Why You’re Reporting Wrong: 10 Big Fixes to Make Now

Data reporting is a central part of many jobs, even outside the realm of data analytics. Unfortunately, most reports end up being inaccurate, misleading, or hard to understand, defeating the purpose of reports and sometimes causing long-term complications.

Why do so many businesses approach reporting the “wrong” way and what can be done about it?

The Goals of Reporting

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According to Cetaris, reporting efforts are usually in service to some combination of the following goals:

  • Provide information. Every report should provide information to an interested party. The nature of that information is going to depend on the type of report being submitted and the context in which it is submitted. That said, the report should convey this information as concisely and effectively as possible; if the information is confusing or misleading, this goal is severely undermined.
  • Influence decisions. In most contexts, reports are designed to influence decisions in some way. A team leader might use reports to make resource allocation decisions, executives may use reports to come up with new strategies, and marketers may use reports to determine whether or not they should continue using the same strategy.
  • Do so efficiently. As a modifier of the above two goals, ongoing reporting should also prioritize efficiency. All information presented should be optimized for accuracy and concise, effective messaging, and the report should be generated in as little time as possible, with as little waste as possible.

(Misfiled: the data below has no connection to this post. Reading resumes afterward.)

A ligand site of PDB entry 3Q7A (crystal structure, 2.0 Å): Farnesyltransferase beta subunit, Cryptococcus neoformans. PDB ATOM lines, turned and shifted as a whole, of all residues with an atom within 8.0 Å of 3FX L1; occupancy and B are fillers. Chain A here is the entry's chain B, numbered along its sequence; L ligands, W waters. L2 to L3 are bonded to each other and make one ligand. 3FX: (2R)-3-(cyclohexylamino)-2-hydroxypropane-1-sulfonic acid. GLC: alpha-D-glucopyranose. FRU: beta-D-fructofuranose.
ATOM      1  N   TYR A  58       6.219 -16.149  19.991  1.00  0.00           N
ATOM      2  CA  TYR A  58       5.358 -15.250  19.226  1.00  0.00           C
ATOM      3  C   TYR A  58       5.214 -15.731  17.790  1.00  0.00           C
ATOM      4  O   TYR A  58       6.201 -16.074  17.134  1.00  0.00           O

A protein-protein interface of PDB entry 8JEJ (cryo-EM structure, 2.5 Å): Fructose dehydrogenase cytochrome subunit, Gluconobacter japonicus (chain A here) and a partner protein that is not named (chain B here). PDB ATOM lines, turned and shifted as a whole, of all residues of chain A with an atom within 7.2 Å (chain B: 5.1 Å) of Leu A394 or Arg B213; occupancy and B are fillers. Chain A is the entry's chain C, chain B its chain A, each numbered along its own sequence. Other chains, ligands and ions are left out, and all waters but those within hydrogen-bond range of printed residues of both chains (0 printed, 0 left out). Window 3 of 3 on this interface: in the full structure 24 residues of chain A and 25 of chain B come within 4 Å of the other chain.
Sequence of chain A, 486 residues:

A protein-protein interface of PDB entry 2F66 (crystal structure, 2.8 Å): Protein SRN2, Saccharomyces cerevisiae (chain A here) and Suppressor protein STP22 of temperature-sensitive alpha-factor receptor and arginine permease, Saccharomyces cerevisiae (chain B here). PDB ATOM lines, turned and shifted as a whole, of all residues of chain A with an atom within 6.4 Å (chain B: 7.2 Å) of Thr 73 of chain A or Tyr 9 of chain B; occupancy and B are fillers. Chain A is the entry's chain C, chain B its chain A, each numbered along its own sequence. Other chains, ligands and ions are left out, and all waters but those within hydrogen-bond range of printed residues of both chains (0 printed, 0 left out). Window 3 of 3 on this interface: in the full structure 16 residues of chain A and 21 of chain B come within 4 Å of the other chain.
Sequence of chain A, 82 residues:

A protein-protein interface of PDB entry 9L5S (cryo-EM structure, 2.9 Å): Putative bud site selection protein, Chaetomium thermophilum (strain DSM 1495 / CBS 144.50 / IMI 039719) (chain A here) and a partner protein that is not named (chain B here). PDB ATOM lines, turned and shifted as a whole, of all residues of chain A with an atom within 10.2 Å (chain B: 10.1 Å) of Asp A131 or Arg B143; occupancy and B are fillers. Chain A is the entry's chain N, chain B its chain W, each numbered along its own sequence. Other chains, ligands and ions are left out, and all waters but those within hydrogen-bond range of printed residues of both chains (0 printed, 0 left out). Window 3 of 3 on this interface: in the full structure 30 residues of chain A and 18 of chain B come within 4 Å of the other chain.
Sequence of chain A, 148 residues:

Where Most Companies Go Wrong

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Where do most companies go wrong with reporting?

  1. Goal confusion or ambiguity. Goal ambiguity is a leading cause of employee dissatisfaction. It’s also a major hindrance for the organization at large. Accordingly, it’s no surprise that it’s one of the leading reasons why reporting is inefficient. If the people producing the reports don’t know what the goals of the report are, they’re not going to make an effective report. If the person reading a report doesn’t fully understand why they’re reading it or what kind of information they’re looking for, they’re going to end up wasting time. The best way to fix this problem is to clarify a specific goal for each report generated within your organization. What, specifically, are you trying to accomplish? If you don’t know, or if you end up with an ambiguous answer like “just checking vitals,” rethink your reporting strategy.